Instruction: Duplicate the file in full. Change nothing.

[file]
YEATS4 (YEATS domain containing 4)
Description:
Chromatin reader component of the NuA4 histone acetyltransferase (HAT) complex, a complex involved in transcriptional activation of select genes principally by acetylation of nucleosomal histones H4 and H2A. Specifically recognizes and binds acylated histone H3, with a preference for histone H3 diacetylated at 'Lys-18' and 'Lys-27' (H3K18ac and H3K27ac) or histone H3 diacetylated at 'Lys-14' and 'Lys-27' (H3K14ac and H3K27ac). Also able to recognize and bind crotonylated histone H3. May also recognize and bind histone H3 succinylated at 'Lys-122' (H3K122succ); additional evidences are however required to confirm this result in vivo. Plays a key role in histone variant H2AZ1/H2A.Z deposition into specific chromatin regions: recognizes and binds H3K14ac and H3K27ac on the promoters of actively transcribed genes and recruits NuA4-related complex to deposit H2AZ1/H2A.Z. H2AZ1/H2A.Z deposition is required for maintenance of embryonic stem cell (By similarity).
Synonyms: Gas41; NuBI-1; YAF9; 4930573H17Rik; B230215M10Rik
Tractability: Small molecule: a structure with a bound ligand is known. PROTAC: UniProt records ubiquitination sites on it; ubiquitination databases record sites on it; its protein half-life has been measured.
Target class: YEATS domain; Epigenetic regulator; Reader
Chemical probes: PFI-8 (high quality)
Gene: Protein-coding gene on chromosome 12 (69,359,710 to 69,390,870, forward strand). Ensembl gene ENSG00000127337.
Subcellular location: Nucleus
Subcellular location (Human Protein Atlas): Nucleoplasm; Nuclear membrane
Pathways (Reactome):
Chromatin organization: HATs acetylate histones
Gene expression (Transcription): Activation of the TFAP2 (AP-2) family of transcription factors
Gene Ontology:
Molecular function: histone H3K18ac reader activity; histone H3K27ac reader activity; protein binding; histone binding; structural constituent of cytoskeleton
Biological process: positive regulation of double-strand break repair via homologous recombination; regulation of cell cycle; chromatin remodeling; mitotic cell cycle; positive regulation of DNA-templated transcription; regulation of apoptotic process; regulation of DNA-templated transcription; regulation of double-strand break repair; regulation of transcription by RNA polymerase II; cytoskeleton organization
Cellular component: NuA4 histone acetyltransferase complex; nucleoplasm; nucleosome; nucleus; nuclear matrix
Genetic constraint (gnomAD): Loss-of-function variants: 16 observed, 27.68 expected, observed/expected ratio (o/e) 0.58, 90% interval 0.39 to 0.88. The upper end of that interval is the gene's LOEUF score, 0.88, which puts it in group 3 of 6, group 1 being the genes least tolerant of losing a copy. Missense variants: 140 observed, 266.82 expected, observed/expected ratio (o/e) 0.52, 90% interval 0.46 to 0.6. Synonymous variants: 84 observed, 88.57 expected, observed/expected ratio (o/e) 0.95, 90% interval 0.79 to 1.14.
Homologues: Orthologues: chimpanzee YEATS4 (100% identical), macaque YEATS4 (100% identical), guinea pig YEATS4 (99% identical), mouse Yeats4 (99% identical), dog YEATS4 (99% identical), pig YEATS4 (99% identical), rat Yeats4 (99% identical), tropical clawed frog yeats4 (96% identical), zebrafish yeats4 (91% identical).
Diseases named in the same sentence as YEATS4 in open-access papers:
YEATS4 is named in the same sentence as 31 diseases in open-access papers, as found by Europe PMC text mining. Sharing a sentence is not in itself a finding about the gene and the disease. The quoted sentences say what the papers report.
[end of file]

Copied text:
YEATS4 (YEATS domain containing 4)
Description:
Chromatin reader component of the NuA4 histone acetyltransferase (HAT) complex, a complex involved in transcriptional activation of select genes principally by acetylation of nucleosomal histones H4 and H2A. Specifically recognizes and binds acylated histone H3, with a preference for histone H3 diacetylated at 'Lys-18' and 'Lys-27' (H3K18ac and H3K27ac) or histone H3 diacetylated at 'Lys-14' and 'Lys-27' (H3K14ac and H3K27ac). Also able to recognize and bind crotonylated histone H3. May also recognize and bind histone H3 succinylated at 'Lys-122' (H3K122succ); additional evidences are however required to confirm this result in vivo. Plays a key role in histone variant H2AZ1/H2A.Z deposition into specific chromatin regions: recognizes and binds H3K14ac and H3K27ac on the promoters of actively transcribed genes and recruits NuA4-related complex to deposit H2AZ1/H2A.Z. H2AZ1/H2A.Z deposition is required for maintenance of embryonic stem cell (By similarity).
Synonyms: Gas41; NuBI-1; YAF9; 4930573H17Rik; B230215M10Rik
Tractability: Small molecule: a structure with a bound ligand is known. PROTAC: UniProt records ubiquitination sites on it; ubiquitination databases record sites on it; its protein half-life has been measured.
Target class: YEATS domain; Epigenetic regulator; Reader
Chemical probes: PFI-8 (high quality)
Gene: Protein-coding gene on chromosome 12 (69,359,710 to 69,390,870, forward strand). Ensembl gene ENSG00000127337.
Subcellular location: Nucleus
Subcellular location (Human Protein Atlas): Nucleoplasm; Nuclear membrane
Pathways (Reactome):
Chromatin organization: HATs acetylate histones
Gene expression (Transcription): Activation of the TFAP2 (AP-2) family of transcription factors
Gene Ontology:
Molecular function: histone H3K18ac reader activity; histone H3K27ac reader activity; protein binding; histone binding; structural constituent of cytoskeleton
Biological process: positive regulation of double-strand break repair via homologous recombination; regulation of cell cycle; chromatin remodeling; mitotic cell cycle; positive regulation of DNA-templated transcription; regulation of apoptotic process; regulation of DNA-templated transcription; regulation of double-strand break repair; regulation of transcription by RNA polymerase II; cytoskeleton organization
Cellular component: NuA4 histone acetyltransferase complex; nucleoplasm; nucleosome; nucleus; nuclear matrix
Genetic constraint (gnomAD): Loss-of-function variants: 16 observed, 27.68 expected, observed/expected ratio (o/e) 0.58, 90% interval 0.39 to 0.88. The upper end of that interval is the gene's LOEUF score, 0.88, which puts it in group 3 of 6, group 1 being the genes least tolerant of losing a copy. Missense variants: 140 observed, 266.82 expected, observed/expected ratio (o/e) 0.52, 90% interval 0.46 to 0.6. Synonymous variants: 84 observed, 88.57 expected, observed/expected ratio (o/e) 0.95, 90% interval 0.79 to 1.14.
Homologues: Orthologues: chimpanzee YEATS4 (100% identical), macaque YEATS4 (100% identical), guinea pig YEATS4 (99% identical), mouse Yeats4 (99% identical), dog YEATS4 (99% identical), pig YEATS4 (99% identical), rat Yeats4 (99% identical), tropical clawed frog yeats4 (96% identical), zebrafish yeats4 (91% identical).
Diseases named in the same sentence as YEATS4 in open-access papers:
YEATS4 is named in the same sentence as 31 diseases in open-access papers, as found by Europe PMC text mining. Sharing a sentence is not in itself a finding about the gene and the disease. The quoted sentences say what the papers report.